Fans of “Star Trek” already know that Nichelle Nichols is not just the actress who played Lieutenant Uhura, the iconic character on the original series. Her intelligent portrayal of the chief communications officer of the USS Enterprise ended up inspiring an entire generation of actual astronauts. The notion of being a woman who could fly in outer space is cited by more than one NASA employee.
So it’s only fitting that on the 45th anniversary of the "Star Trek" series debut, Nichols is at the Kennedy Space Center today to meet with spectators and witness NASA’s latest efforts at expanding our knowledge of the moon and future manned space missions.
NASA plans to take the first step in returning to the moon by launching a Delta II rocket with a payload dubbed the GRAIL mission (short for Gravity Recovery and Interior Laboratory). The twin spacecrafts will be flung into orbit with the moon, where they will map the planet’s gravitational field.
It’s all in an effort to better understand how the moon and the earth came into existence, but also it’s a first step in possibly setting up a permanent base on our closest celestial neighbor.
Scientists know that the moon’s gravity is uneven, and these crafts will help us better understand the interior composition of the moon and why gravity is uneven across the surface.
The moon is actually what sparked Nichols’ own interest with space. It was President John F. Kennedy’s inspirational speech in 1962, and not Gene Roddenberry’s space opus that hooked her.
“I was always fascinated with the space program,” Nichols told CNN’s American Morning. “Fifty years ago when Kennedy said, ‘The moon this decade and back again safely’ - even the finest minds said we can’t go to the moon and back in this decade. But the President said it would be done.”
Nichols was so passionate about space that she worked as a recruiter for NASA from 1977 to 1978. She has been credited with recruiting thousands of potential astronauts, including Guion "Guy" Bluford, the first African American astronaut, Sally Ride, the first female American astronaut, as well as Judith Resnik and Ronald McNair, two astronauts who perished in the Challenger explosion in 1986.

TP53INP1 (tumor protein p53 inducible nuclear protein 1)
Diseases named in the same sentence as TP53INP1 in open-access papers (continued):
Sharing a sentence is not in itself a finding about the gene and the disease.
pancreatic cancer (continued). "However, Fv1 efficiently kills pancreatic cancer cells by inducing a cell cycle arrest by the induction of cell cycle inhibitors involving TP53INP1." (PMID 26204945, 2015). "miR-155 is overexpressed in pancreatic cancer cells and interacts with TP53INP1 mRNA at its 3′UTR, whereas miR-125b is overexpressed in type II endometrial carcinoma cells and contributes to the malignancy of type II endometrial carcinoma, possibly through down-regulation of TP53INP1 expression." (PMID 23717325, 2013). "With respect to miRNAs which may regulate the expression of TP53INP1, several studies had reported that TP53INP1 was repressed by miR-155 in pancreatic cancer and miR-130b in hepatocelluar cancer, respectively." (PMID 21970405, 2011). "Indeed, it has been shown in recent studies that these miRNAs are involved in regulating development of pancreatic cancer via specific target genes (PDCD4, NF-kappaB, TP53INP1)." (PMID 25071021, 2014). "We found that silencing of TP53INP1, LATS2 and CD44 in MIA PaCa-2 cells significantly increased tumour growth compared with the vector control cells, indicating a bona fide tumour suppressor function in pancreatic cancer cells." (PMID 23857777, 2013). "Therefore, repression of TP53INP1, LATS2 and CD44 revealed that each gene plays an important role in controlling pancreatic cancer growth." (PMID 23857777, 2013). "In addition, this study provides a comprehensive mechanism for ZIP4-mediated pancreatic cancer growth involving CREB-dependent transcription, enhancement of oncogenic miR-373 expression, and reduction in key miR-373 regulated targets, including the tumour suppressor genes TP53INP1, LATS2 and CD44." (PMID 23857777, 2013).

“If I were recruiting today, I think I would do the very same thing I did to begin with. What the mind can imagine, the mind can achieve. As long as space is out there, there’s a background on which to paint our genius and to go where no woman or man has gone before,” she said.
NASA is certainly hoping that people will be inspired again by their quest to understand the universe, even without an operational shuttle program. GRAIL is partnering with Sally Ride Science to start “MoonKAM,” an education program for students to explore some of the information the craft is gathering about the moon.
In addition to the launch, Thursday also happens to be a special day for Nichols and the Star Trek family, marking the 45th anniversary of the show's original airing. The show, Nichols says, has not only done a lot for space exploration, but for all dreamers.
“I was fortunate enough to live at the right time and the right place, and to have the innovative mind and genius of Gene Roddenberry to create a world in the 23rd century…and wrap ourselves in that wonderful imagination and make it a reality to go forth in space,” Nichols said.
Regarding NASA’s Grail launch on Thursday, Nichols says this is just another step towards our further exploration of space.
“We have only just begun,” Nichols said.